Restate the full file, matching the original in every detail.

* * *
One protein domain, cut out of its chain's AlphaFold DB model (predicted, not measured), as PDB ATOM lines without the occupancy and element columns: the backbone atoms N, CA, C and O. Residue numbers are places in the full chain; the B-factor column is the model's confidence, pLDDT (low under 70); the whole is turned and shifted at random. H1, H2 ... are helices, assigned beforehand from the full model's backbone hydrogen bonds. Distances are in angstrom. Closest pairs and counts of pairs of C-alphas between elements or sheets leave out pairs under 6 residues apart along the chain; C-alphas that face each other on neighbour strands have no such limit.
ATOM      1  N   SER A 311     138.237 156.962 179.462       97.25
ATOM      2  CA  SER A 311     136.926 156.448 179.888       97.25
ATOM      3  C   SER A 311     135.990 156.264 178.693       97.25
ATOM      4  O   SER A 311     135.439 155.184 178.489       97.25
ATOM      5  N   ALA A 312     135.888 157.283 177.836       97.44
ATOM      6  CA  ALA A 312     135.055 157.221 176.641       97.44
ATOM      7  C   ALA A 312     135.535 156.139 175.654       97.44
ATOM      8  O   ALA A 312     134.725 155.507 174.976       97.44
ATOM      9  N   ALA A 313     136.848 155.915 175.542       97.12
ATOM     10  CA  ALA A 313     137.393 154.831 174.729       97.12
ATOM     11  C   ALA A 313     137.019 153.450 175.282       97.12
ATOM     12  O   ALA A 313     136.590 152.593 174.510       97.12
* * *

One protein domain, cut out of its chain's AlphaFold DB model (predicted, not measured), as PDB ATOM lines without the occupancy and element columns: the backbone atoms N, CA, C and O. Residue numbers are places in the full chain; the B-factor column is the model's confidence, pLDDT (low under 70); the whole is turned and shifted at random. H1, H2 ... are helices, assigned beforehand from the full model's backbone hydrogen bonds. Distances are in angstrom. Closest pairs and counts of pairs of C-alphas between elements or sheets leave out pairs under 6 residues apart along the chain; C-alphas that face each other on neighbour strands have no such limit.
ATOM      1  N   SER A 311     138.237 156.962 179.462       97.25
ATOM      2  CA  SER A 311     136.926 156.448 179.888       97.25
ATOM      3  C   SER A 311     135.990 156.264 178.693       97.25
ATOM      4  O   SER A 311     135.439 155.184 178.489       97.25
ATOM      5  N   ALA A 312     135.888 157.283 177.836       97.44
ATOM      6  CA  ALA A 312     135.055 157.221 176.641       97.44
ATOM      7  C   ALA A 312     135.535 156.139 175.654       97.44
ATOM      8  O   ALA A 312     134.725 155.507 174.976       97.44
ATOM      9  N   ALA A 313     136.848 155.915 175.542       97.12
ATOM     10  CA  ALA A 313     137.393 154.831 174.729       97.12
ATOM     11  C   ALA A 313     137.019 153.450 175.282       97.12
ATOM     12  O   ALA A 313     136.590 152.593 174.510       97.12